Annual blood drive held

Students, faculty, staff, and administrators came together to donate blood on Jan. 25 during a blood drive sponsored by Campus Ministry, the Department of Athletics and the New York Blood Center.

Winter months are traditionally blood shortage months, so to avoid this, blood service providers have made January Volunteer Blood Donor month.

“In the United States alone, blood shortages usually occur after the winter holiday months because that is the time when most people are getting sick and less people are willing to come out and donate,” said Rose Young, a nurse for the New York Blood Center.

This year, the New York Blood Center is encouraging those who may have given blood in the past to become regular donors and are welcoming those who have never donated to become first-time donors.

It is estimated that one out of every three people will require a life-saving transfusion at least once during their lifetime. The New York Blood Center attempts to acquire at least 2,000 volunteer blood donations a day in an effort to meet the blood transfusion needs of patients in New York and New Jersey hospitals.

The blood drive gave the St. John’s community an opportunity to lend a hand to those less fortunate. This year, Paula Migliore, Campus Minister for the Department of Athletics, worked with student athletes to put together the annual event.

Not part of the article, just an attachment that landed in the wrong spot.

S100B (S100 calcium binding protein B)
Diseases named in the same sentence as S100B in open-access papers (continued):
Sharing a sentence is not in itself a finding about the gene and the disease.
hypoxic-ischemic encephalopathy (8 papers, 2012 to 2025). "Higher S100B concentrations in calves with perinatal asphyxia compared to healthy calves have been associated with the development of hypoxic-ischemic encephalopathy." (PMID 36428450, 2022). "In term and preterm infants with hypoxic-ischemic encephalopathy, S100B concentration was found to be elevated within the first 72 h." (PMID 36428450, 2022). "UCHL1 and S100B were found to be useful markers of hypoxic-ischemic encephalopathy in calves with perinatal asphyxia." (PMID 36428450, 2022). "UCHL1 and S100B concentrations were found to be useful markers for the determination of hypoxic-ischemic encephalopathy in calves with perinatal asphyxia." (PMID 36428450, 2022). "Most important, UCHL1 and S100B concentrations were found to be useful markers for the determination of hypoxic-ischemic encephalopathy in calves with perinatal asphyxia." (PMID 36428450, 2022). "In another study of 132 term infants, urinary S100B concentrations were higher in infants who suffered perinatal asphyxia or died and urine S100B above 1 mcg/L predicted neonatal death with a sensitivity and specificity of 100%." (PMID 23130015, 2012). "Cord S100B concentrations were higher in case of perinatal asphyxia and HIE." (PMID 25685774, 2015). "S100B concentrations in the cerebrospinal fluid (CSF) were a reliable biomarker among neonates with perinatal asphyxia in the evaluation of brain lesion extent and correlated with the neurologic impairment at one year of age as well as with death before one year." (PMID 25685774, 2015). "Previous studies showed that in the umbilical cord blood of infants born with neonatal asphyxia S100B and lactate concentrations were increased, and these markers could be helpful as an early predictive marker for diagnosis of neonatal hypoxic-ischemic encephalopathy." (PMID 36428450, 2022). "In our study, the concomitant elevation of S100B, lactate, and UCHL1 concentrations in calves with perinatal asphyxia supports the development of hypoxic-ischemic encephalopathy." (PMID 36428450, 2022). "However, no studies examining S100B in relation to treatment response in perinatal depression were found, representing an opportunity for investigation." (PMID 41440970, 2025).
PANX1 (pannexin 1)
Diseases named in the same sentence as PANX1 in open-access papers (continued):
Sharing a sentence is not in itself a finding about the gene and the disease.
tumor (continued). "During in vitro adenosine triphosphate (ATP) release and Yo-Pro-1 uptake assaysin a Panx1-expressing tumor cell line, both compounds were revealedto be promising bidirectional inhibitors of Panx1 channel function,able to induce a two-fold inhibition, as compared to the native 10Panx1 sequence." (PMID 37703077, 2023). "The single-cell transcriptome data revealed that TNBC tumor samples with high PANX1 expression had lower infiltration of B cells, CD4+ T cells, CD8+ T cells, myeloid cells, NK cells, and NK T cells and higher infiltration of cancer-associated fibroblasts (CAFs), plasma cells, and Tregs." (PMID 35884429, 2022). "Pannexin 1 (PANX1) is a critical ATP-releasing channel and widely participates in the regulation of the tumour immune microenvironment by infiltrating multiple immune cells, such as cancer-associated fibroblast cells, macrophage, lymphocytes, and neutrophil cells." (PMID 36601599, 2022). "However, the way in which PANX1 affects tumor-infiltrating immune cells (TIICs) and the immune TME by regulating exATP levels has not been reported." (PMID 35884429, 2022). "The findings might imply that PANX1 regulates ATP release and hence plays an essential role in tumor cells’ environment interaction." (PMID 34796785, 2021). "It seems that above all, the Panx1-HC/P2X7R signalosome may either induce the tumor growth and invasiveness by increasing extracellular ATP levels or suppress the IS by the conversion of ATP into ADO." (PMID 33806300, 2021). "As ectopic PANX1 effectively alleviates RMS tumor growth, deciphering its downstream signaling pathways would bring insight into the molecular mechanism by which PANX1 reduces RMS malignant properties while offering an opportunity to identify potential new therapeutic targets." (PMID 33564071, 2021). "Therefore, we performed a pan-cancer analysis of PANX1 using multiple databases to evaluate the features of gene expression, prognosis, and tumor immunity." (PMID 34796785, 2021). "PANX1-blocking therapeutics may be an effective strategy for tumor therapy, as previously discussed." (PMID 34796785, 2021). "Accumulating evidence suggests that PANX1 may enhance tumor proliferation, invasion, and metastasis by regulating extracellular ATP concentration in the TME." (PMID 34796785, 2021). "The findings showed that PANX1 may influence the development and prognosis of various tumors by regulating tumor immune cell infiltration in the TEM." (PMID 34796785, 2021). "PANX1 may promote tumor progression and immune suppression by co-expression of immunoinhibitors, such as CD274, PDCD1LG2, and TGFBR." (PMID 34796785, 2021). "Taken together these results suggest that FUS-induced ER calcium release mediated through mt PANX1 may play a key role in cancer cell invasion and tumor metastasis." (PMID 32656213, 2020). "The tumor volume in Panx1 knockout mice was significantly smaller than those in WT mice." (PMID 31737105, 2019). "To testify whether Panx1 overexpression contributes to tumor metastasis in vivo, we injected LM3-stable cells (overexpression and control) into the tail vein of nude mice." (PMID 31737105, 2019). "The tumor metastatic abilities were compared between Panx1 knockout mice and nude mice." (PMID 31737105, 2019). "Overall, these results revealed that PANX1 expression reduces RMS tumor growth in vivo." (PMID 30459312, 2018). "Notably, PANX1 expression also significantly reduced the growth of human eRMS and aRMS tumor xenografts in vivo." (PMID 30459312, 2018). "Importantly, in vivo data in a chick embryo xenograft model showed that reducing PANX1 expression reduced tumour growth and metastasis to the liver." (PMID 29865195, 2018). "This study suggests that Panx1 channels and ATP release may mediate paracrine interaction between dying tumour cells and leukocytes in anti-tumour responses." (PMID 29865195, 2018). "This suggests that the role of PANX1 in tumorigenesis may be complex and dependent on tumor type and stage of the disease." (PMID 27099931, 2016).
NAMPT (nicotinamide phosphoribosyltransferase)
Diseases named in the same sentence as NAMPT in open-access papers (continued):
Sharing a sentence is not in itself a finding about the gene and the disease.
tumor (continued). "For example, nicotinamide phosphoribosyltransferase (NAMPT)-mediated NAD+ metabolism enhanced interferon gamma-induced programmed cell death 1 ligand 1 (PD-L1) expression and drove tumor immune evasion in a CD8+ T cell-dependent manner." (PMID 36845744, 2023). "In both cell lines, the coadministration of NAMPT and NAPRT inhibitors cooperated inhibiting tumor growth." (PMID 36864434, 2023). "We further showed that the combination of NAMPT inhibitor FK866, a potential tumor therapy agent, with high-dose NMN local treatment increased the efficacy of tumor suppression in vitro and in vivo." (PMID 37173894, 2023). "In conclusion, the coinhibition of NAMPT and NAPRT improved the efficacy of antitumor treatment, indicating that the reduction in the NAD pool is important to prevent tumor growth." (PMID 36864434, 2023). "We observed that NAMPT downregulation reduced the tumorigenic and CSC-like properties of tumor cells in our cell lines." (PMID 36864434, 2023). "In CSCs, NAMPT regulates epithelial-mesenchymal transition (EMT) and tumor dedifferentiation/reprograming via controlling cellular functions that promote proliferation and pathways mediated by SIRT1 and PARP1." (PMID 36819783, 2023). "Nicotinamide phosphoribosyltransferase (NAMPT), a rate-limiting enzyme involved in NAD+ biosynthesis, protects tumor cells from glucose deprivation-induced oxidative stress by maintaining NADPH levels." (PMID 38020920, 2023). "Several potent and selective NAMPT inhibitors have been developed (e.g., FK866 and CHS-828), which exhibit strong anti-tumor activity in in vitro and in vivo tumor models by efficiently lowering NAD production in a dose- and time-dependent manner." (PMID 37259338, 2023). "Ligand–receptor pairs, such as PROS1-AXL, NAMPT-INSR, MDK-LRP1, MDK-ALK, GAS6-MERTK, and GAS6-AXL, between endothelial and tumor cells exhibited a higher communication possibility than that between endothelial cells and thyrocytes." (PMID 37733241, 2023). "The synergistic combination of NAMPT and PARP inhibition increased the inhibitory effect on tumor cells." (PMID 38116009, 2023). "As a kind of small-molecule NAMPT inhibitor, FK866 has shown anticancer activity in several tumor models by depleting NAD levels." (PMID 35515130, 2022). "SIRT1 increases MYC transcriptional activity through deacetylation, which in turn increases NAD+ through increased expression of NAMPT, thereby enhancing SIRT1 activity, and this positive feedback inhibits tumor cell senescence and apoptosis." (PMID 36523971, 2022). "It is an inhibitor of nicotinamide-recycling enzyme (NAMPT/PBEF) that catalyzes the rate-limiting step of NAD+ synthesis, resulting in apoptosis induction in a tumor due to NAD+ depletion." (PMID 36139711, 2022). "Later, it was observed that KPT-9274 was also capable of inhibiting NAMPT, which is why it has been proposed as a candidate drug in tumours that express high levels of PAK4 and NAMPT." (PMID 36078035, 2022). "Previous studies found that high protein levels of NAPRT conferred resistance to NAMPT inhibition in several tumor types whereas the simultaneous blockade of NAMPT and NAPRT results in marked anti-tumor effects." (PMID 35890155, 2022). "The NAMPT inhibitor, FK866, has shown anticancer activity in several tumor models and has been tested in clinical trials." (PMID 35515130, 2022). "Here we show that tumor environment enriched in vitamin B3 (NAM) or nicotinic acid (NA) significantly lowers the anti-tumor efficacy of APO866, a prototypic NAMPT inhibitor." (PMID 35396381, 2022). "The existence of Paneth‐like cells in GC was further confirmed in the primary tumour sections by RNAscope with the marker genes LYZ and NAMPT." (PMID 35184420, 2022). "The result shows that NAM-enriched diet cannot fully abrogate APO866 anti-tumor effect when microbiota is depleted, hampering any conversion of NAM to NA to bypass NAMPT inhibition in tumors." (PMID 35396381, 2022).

“This particular annual blood drive that the Department of Athletics sponsors had received about 50 pints alone last year and [hopes to double] that this year,” Migliore said.

People between the ages of 17 and 75 that are in good health can be eligible to donate. About 60 percent of people in the United States are able to donate blood yet only about five percent voluntarily do so.

“Somebody can use this blood and this is the third time I have donated,” said Nichole Duarte, an 18-year-old psychology major. “Last time they had taken my blood for a baby with sickle cell anemia so I have been doing it since I was 17.”

Many students who had donated blood at least participated once before.

Amy Pedagno, an 18-year-old government and politics major was also a veteran donor.

“I try to donate blood whenever I can,” Pedagno said. “It’s something that I saw my parents doing since I was little so as I became of age I felt the need to donate.”

“The benefit of donating is that you know that somewhere, you are helping,” said Claire Serant, an assistant professor in the College of Professional Studies. “People should at least do it once in their life.”